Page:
Part of the game is a personality quiz. I just played it agian, and here is the result for me:

(Extreme) Casual: You prefer small casual groups to big ones. You have close friends.

(Extreme) Leader: You are feeling in charge. You are used to being a leader.

(Very) Baby secure: You are comfortable and secure with babies and family.

(Very) Sensitive: You're naturally empathetic and understand the feelings of others.

Romantic: You're looking for love, and attracted to the inner qualities of others.

Culture lover: You like foreign culture, and stories about people.

59% Yin (gentle and loving, creative and artistic), 41% yang (powerful and confident, analytical and logical)

5/6 Free spirit, 2/6 Realist: Artist Type, You prefer open-ended experiences to highly structured ones. Your creative mind makes you a natural artist.

4/6 Adventurous, 3/6 Careful: Energetic Adventurer, you dive right into new situations with energy and enthusiasm. You make decisions quickly and intuitively. You're a natural traveler. 

4/6 Playful, 3/6 Responsible: Shy Comedian, You have a great sense of humor but you're a bit shy and only share it with your friends. Others don't know how funny you are.

5/6 Gentle, 2/6 Strong: Gentle Giant, You are gentle and easy-going and you avoid conflict. Most others don't realize that you have unusual power.

6/6 Sweet, 1/6 Tough: Sweetheart Angel, You are truely a saint.  You're sweet and caring and nothing seems to upset you. You live to love, and you love everyone.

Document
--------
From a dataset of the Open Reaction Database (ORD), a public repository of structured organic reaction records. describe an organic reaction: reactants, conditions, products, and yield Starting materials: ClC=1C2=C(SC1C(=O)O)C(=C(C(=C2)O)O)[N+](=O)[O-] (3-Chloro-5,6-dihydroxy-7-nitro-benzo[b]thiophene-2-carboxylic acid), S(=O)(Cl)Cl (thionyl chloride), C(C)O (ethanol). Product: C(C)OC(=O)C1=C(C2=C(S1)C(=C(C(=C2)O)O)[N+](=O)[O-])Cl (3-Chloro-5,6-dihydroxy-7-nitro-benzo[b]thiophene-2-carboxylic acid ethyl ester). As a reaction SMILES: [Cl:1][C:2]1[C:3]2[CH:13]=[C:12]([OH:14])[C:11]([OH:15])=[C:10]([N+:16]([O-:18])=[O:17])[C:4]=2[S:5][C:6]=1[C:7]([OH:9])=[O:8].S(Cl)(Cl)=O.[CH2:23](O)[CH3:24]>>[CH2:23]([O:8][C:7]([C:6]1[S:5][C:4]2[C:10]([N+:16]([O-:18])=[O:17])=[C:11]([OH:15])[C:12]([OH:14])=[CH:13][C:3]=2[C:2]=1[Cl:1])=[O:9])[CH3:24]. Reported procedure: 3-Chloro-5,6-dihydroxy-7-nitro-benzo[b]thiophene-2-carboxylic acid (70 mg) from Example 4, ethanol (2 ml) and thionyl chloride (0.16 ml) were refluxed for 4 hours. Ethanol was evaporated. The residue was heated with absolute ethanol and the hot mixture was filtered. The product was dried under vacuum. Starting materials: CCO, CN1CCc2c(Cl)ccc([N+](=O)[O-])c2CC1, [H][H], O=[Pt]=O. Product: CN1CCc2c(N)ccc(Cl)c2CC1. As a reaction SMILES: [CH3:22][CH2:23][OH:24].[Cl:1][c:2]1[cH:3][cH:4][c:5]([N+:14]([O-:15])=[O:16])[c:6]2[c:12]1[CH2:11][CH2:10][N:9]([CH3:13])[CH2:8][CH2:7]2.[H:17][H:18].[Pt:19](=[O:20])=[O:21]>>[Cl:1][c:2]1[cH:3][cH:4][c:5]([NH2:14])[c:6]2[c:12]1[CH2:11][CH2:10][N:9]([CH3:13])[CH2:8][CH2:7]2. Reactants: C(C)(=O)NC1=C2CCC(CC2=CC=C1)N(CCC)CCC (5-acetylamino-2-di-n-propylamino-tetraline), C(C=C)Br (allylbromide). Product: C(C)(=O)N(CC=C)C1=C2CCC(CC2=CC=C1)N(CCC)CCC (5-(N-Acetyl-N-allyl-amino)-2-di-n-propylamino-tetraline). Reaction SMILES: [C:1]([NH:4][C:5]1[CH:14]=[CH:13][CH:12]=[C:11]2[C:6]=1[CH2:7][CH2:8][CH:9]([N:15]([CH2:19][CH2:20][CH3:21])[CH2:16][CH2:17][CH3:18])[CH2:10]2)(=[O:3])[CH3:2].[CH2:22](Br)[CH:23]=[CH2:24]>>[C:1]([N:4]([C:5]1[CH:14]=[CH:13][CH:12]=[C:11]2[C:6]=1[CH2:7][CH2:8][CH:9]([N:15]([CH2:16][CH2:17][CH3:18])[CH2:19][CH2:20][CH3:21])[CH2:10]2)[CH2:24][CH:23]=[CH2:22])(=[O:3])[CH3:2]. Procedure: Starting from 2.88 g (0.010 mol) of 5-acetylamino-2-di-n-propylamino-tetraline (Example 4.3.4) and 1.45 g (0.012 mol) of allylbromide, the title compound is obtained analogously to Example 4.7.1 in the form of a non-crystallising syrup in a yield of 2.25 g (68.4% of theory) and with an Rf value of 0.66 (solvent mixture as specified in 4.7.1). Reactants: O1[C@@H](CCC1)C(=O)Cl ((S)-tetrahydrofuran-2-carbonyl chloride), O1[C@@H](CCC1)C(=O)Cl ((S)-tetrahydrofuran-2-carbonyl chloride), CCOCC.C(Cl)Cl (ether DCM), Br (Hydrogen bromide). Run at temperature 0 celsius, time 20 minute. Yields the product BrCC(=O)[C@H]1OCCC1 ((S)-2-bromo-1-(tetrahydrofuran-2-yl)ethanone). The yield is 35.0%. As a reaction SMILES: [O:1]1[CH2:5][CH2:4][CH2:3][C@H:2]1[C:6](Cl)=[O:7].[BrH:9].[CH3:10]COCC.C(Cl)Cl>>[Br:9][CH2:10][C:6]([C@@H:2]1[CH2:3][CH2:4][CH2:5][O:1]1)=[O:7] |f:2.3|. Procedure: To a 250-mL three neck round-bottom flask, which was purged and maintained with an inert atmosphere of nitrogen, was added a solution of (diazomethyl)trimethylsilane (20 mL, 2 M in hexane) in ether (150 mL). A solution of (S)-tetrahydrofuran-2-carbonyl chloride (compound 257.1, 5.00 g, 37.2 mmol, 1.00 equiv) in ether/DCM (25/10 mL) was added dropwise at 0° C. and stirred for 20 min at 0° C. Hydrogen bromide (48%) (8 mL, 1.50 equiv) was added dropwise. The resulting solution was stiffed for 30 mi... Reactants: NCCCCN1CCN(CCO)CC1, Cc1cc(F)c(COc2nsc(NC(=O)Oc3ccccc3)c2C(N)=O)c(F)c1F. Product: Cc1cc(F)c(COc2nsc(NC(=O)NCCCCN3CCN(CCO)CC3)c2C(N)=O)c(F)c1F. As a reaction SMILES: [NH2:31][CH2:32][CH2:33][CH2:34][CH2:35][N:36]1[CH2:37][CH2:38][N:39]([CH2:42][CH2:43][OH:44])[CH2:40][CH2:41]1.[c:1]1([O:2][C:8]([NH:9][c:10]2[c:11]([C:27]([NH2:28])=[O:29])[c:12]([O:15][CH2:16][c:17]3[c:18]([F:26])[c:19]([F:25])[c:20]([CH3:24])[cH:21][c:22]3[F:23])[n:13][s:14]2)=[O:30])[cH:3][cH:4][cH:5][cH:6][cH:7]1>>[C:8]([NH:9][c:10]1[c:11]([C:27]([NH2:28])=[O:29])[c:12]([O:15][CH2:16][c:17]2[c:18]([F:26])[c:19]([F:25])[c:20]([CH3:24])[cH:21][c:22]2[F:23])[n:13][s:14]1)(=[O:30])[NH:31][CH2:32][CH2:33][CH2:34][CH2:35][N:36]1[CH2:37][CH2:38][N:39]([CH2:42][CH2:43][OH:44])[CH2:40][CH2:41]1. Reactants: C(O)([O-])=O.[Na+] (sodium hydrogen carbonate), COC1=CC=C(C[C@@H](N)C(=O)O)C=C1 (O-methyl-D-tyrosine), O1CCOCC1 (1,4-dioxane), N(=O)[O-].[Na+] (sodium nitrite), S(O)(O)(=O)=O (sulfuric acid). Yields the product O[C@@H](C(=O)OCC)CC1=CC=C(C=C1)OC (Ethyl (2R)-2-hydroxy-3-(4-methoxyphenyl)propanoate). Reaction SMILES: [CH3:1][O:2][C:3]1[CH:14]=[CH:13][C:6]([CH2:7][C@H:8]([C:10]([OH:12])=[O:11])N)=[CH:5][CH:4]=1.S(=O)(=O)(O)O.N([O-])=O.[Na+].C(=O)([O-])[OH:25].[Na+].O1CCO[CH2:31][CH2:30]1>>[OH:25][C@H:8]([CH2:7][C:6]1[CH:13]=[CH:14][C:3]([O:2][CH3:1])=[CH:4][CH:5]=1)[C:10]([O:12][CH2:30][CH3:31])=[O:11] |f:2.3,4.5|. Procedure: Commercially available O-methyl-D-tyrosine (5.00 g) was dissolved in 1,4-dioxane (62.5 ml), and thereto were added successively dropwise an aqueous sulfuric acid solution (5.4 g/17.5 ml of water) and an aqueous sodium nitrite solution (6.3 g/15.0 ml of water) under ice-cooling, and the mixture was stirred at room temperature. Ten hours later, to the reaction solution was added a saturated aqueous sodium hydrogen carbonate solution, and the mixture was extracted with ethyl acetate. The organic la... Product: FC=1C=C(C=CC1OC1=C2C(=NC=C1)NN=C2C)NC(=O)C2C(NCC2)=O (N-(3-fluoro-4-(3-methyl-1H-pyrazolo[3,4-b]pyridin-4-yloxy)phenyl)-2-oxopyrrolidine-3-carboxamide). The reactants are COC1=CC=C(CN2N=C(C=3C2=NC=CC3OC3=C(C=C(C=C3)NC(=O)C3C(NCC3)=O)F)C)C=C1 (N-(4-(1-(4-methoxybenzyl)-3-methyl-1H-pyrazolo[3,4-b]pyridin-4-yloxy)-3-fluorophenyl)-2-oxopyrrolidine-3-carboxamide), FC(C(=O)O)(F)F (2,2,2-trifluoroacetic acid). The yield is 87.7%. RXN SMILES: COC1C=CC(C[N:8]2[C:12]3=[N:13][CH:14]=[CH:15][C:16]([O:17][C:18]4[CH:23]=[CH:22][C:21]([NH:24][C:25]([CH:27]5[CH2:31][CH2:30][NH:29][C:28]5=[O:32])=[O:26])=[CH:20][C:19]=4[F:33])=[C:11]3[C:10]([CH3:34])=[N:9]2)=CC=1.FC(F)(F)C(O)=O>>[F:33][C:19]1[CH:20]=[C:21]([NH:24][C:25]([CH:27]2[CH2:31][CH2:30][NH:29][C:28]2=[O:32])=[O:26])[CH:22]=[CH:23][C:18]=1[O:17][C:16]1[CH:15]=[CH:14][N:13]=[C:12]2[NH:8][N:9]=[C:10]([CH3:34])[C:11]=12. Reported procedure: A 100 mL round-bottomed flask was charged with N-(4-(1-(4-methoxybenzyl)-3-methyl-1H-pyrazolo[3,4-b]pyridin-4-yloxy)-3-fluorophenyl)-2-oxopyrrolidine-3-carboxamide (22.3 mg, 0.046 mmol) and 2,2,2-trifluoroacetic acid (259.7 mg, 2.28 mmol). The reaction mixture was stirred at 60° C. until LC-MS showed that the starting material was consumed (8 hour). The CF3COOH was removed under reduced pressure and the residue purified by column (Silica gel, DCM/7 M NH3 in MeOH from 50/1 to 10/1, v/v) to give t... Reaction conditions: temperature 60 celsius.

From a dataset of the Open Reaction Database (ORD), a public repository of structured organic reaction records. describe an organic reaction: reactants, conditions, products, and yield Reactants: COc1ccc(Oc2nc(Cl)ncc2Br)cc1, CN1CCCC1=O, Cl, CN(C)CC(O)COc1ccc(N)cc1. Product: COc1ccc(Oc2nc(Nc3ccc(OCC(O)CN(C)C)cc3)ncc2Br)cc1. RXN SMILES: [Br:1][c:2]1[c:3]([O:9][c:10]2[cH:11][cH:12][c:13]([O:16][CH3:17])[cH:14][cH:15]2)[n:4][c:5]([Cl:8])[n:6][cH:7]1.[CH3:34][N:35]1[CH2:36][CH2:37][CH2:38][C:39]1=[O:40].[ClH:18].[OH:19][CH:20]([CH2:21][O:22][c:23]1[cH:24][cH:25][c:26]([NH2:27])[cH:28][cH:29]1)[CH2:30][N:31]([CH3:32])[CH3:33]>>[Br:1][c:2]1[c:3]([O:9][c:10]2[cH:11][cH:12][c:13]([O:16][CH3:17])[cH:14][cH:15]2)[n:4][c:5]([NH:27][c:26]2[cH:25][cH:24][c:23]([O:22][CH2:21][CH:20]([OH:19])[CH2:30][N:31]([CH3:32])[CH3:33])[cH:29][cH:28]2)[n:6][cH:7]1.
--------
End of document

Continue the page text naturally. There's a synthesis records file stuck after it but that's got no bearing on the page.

4/6 Confident, 3/6 Humble: Well-adjusted Ego, you are blessed with a well-balanced ego. This makes you well-suited to teaching.  Your friendships last a long time.

5/6 Romantic, 2/6  Shy: Flirtatious type, you flirt without even realizing that's what you're doing. People get crushes on you and you don't even know it.

4/6 Mellow, 3/6 Hyper: Good Listener, you can jam when you need to but mostly you move at a thoughtful pace. You are a very good listener.

6/6 Satisfied, 1/6 Rebellious: Dependable, you are very consitent and dependable. You are a rock of stability. You have a clear sense of purpose.

5/6 Extrovert, 2/6 Introvert: Outgoing, You're comfortable in groups and meet new people easily. Your  positive energy often makes you the center of attention.

6/6 Sensitive, 1/6 Celebrity: Empathetic Genius, you're highly tuned into the feelings of others. You may even be somewhat psychic. You would make an excellent counselor.

When Nice Ain't So Nice

Back in 1985 or 1986 I read an essay in BYU Magazine by Elouise Bell titled, "When Nice Ain't So Nice." It took me several tries before I could get through it.  It was hitting me very close to home, and made me very uncomfortable. You see, I prided myself in being a Nice Guy. You can read a later version at the link above. But there are parts I want to point out which I missed all those years ago: